Forest management techniques have been used to control invasive plant species, improve timber stand composition, and improve habitat suitability for various species of interest for decades. In central Illinois, the main management prescriptions currently include prescribed fire, thinning, and spraying of aerial defoliants. We began studying how these management actions affect woodpecker abundance and diversity in April 2019 on forested lands owned by Illinois DNR and US Army Corps of Engineers. All species of woodpecker that are native to the state were included in the study (Downy woodpecker, Hairy woodpecker, Red-bellied woodpecker, Yellow-bellied sapsucker, Red-headed woodpecker, Pileated woodpecker, and Northern flicker). Five minute, unlimited radius point counts, followed by five minutes of broadcasted woodpecker calls were conducted at 134 points within forests, representing various management histories (including non-managed), across central Illinois between May and July of 2019; the quantity and size of snags, oaks, and down wood was also recorded. Comparisons of the average number of detections per species among management categories will be presented, as well as a comparison between passive and playback surveys.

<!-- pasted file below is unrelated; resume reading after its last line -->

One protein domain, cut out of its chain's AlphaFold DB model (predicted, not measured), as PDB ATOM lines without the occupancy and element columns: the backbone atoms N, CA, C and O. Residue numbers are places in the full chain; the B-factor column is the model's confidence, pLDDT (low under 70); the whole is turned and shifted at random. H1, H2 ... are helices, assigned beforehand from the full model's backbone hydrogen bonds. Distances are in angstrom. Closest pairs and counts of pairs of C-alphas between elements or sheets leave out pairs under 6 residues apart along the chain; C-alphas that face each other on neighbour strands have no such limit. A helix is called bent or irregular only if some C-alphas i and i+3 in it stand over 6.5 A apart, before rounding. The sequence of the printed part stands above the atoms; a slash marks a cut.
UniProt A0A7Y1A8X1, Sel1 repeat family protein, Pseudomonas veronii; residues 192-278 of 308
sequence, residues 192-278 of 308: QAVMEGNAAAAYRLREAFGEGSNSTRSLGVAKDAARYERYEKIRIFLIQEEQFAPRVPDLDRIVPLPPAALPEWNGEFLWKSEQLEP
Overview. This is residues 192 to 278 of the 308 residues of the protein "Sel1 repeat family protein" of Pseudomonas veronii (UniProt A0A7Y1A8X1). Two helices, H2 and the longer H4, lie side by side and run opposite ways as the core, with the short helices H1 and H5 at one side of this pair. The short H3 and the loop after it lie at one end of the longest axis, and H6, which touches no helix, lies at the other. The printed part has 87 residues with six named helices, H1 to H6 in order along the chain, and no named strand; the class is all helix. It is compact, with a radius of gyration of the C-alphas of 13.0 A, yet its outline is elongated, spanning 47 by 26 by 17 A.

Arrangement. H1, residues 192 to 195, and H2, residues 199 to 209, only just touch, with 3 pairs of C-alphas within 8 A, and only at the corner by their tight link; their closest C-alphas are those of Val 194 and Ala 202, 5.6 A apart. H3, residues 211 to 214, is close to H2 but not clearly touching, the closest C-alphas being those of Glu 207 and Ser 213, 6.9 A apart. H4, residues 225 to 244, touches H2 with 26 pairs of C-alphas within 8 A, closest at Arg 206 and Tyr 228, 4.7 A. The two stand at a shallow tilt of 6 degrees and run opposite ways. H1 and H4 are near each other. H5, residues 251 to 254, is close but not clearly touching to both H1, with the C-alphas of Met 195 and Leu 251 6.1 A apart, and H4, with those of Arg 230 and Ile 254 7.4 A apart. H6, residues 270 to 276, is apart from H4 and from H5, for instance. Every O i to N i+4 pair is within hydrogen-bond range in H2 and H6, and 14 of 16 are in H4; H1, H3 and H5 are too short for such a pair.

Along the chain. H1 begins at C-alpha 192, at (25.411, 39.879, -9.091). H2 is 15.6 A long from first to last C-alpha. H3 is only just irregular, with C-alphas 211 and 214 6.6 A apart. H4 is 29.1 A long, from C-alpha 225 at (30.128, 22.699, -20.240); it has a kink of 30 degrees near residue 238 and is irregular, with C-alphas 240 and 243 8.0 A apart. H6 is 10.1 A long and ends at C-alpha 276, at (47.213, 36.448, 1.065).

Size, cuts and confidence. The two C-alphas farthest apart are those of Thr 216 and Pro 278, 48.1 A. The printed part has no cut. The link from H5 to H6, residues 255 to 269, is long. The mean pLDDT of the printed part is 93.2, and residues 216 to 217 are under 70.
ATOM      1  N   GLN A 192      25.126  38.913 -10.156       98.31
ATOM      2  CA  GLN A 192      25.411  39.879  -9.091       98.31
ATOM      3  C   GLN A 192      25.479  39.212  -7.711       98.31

|Title of host publication
|2019 Joint Meeting of the Association of Field Ornithologists and the Wilson Ornithological Society, 27-30 October 2019, Cape May, New Jersey
|Published - 2019